Have you ever wondered how “Tekhelet” is created, or where it originated? Do you know the meaning of Tekhelet? Baruch Sterman, with Judy Taubes Sterman, have brilliantly written about “Tekhelet”, or Tyrian Blue in their book, The Rarest Blue: The Remarkable Story of an Ancient Color Lost to History and Rediscovered..
The story takes the reader on a journey, not only through time, but through thousands of miles, literally trekkiing to find sources of a particular snail, the murex snails. These snails are the foundation for the dyeing process that produces the particular Tyrian Blue color.
Think about it, where in nature do you normally find a blue color? The sky, certain seas or lakes take on a blue tone, and even a few flowers have blue tones to them, but it is not normally found in nature, never mind the particular Tyrian Blue used in Tekhelet. It was also used in the High Priest garments and in the Tabernacle’s tapestries, and a few other items. Blue, surprisingly, is not normally a color found in nature’s environments.
I enjoyed reading about the adventure that was undertaken in order to find the murex snails and in order to find documentation of the dyeing process. It was fascinating to read. It was also inspiring on several levels. For me, it was especially intriguing and inspiring concerning the precious Tzitzit threads, the knotted fringes that are attached to the corners of the Tallit/Jewish prayer shawl, and how Tekhelet, the biblical blue dye, is created and used in the shawls.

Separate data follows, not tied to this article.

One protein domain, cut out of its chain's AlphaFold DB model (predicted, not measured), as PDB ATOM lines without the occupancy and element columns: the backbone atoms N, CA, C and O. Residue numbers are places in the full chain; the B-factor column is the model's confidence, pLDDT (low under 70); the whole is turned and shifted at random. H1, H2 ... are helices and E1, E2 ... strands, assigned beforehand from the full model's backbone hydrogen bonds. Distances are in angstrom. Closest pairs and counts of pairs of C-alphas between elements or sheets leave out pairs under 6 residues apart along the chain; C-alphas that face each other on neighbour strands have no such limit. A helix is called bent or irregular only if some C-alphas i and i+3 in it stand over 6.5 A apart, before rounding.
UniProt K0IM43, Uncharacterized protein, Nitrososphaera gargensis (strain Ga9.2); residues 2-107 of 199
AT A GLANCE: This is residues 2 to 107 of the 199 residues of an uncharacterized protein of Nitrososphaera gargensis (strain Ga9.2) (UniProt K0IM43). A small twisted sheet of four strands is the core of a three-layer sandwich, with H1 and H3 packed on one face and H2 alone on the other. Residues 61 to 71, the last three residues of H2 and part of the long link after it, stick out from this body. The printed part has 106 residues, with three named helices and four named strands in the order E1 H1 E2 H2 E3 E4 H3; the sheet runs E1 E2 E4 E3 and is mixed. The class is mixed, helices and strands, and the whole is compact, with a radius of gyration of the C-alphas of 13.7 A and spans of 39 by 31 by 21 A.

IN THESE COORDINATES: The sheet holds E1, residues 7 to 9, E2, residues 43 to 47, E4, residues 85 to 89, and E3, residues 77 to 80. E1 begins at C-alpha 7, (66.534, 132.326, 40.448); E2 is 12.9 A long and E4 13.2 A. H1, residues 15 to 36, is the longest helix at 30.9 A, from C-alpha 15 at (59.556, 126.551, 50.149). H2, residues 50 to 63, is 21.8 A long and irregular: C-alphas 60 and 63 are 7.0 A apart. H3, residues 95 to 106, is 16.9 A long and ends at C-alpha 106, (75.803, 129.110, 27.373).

The authors are brilliant in their descriptions, and the word-paintings within the pages are masterfully depicted. Other than the scientific and the technical inclusions, I found the pages infused with beautiful prose, almost poetic at times. The scientific blends perfectly with the religious within the story line and the historical factors. Torah and science coexist on this adventure through time and place.
The biblical references that were mentioned reinforced the ancient use of Tekhelet, but also conveyed the deep-rooted Jewish tradition of using the color that was considered to be sacred.
I thoroughly enjoyed reading The Rarest Blue: The Remarkable Discovery of an Ancient Color Lost to History and Rediscovered. I learned so much about Tekhelet, and the historical factors that went into producing it centuries and centuries ago. I will look at my Tallit with more profoundness, and will never take Tyran Blue for granted.
Bravo to Baruch Sterman and Judy Taubes Sterman for their extreme endeavors and devotion to uncover the mystery of the ancient knowledge of Tekhelet.
March 18, 2013 – 7 Nisan, 5773
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